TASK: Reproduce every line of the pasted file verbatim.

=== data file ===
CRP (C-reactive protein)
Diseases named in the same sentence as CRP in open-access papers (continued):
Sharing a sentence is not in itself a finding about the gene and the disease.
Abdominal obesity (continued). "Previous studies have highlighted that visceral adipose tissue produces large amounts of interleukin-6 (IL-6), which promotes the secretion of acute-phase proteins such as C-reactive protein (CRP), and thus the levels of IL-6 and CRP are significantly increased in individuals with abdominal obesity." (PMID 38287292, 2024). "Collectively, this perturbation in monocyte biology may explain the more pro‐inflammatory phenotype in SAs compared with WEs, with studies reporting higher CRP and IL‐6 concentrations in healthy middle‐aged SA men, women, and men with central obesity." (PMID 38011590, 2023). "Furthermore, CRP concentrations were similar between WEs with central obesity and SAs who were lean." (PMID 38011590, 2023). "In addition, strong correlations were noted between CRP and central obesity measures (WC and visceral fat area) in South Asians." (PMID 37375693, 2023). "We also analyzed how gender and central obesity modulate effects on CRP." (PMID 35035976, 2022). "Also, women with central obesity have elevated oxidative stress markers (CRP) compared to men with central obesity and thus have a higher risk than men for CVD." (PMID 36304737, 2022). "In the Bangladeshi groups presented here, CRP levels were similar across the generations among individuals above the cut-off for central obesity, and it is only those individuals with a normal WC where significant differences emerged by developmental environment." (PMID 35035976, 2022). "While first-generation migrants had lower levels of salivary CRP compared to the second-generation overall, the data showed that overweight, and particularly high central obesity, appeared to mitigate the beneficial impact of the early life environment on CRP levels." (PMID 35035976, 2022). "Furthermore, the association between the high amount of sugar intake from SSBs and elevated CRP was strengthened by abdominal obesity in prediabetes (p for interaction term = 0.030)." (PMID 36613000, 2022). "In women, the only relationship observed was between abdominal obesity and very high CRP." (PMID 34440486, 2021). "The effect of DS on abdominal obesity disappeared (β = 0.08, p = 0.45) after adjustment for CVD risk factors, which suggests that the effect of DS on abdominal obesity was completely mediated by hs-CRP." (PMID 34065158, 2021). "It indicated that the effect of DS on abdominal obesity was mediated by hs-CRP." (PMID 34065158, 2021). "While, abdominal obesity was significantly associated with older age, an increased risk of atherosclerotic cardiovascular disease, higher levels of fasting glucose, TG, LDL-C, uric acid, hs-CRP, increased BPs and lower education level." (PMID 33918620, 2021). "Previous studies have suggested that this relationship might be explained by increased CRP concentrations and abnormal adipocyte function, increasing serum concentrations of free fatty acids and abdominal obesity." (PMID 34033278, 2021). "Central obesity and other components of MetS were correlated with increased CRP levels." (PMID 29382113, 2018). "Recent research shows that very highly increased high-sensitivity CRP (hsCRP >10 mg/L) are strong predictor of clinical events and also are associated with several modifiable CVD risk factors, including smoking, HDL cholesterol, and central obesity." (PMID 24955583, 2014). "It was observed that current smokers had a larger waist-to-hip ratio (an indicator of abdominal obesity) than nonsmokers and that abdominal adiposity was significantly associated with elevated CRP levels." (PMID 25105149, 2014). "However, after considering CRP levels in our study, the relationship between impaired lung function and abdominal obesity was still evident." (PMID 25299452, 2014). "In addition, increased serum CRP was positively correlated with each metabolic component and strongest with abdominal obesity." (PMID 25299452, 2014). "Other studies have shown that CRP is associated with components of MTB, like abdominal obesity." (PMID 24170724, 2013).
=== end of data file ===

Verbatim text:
CRP (C-reactive protein)
Diseases named in the same sentence as CRP in open-access papers (continued):
Sharing a sentence is not in itself a finding about the gene and the disease.
Abdominal obesity (continued). "Previous studies have highlighted that visceral adipose tissue produces large amounts of interleukin-6 (IL-6), which promotes the secretion of acute-phase proteins such as C-reactive protein (CRP), and thus the levels of IL-6 and CRP are significantly increased in individuals with abdominal obesity." (PMID 38287292, 2024). "Collectively, this perturbation in monocyte biology may explain the more pro‐inflammatory phenotype in SAs compared with WEs, with studies reporting higher CRP and IL‐6 concentrations in healthy middle‐aged SA men, women, and men with central obesity." (PMID 38011590, 2023). "Furthermore, CRP concentrations were similar between WEs with central obesity and SAs who were lean." (PMID 38011590, 2023). "In addition, strong correlations were noted between CRP and central obesity measures (WC and visceral fat area) in South Asians." (PMID 37375693, 2023). "We also analyzed how gender and central obesity modulate effects on CRP." (PMID 35035976, 2022). "Also, women with central obesity have elevated oxidative stress markers (CRP) compared to men with central obesity and thus have a higher risk than men for CVD." (PMID 36304737, 2022). "In the Bangladeshi groups presented here, CRP levels were similar across the generations among individuals above the cut-off for central obesity, and it is only those individuals with a normal WC where significant differences emerged by developmental environment." (PMID 35035976, 2022). "While first-generation migrants had lower levels of salivary CRP compared to the second-generation overall, the data showed that overweight, and particularly high central obesity, appeared to mitigate the beneficial impact of the early life environment on CRP levels." (PMID 35035976, 2022). "Furthermore, the association between the high amount of sugar intake from SSBs and elevated CRP was strengthened by abdominal obesity in prediabetes (p for interaction term = 0.030)." (PMID 36613000, 2022). "In women, the only relationship observed was between abdominal obesity and very high CRP." (PMID 34440486, 2021). "The effect of DS on abdominal obesity disappeared (β = 0.08, p = 0.45) after adjustment for CVD risk factors, which suggests that the effect of DS on abdominal obesity was completely mediated by hs-CRP." (PMID 34065158, 2021). "It indicated that the effect of DS on abdominal obesity was mediated by hs-CRP." (PMID 34065158, 2021). "While, abdominal obesity was significantly associated with older age, an increased risk of atherosclerotic cardiovascular disease, higher levels of fasting glucose, TG, LDL-C, uric acid, hs-CRP, increased BPs and lower education level." (PMID 33918620, 2021). "Previous studies have suggested that this relationship might be explained by increased CRP concentrations and abnormal adipocyte function, increasing serum concentrations of free fatty acids and abdominal obesity." (PMID 34033278, 2021). "Central obesity and other components of MetS were correlated with increased CRP levels." (PMID 29382113, 2018). "Recent research shows that very highly increased high-sensitivity CRP (hsCRP >10 mg/L) are strong predictor of clinical events and also are associated with several modifiable CVD risk factors, including smoking, HDL cholesterol, and central obesity." (PMID 24955583, 2014). "It was observed that current smokers had a larger waist-to-hip ratio (an indicator of abdominal obesity) than nonsmokers and that abdominal adiposity was significantly associated with elevated CRP levels." (PMID 25105149, 2014). "However, after considering CRP levels in our study, the relationship between impaired lung function and abdominal obesity was still evident." (PMID 25299452, 2014). "In addition, increased serum CRP was positively correlated with each metabolic component and strongest with abdominal obesity." (PMID 25299452, 2014). "Other studies have shown that CRP is associated with components of MTB, like abdominal obesity." (PMID 24170724, 2013).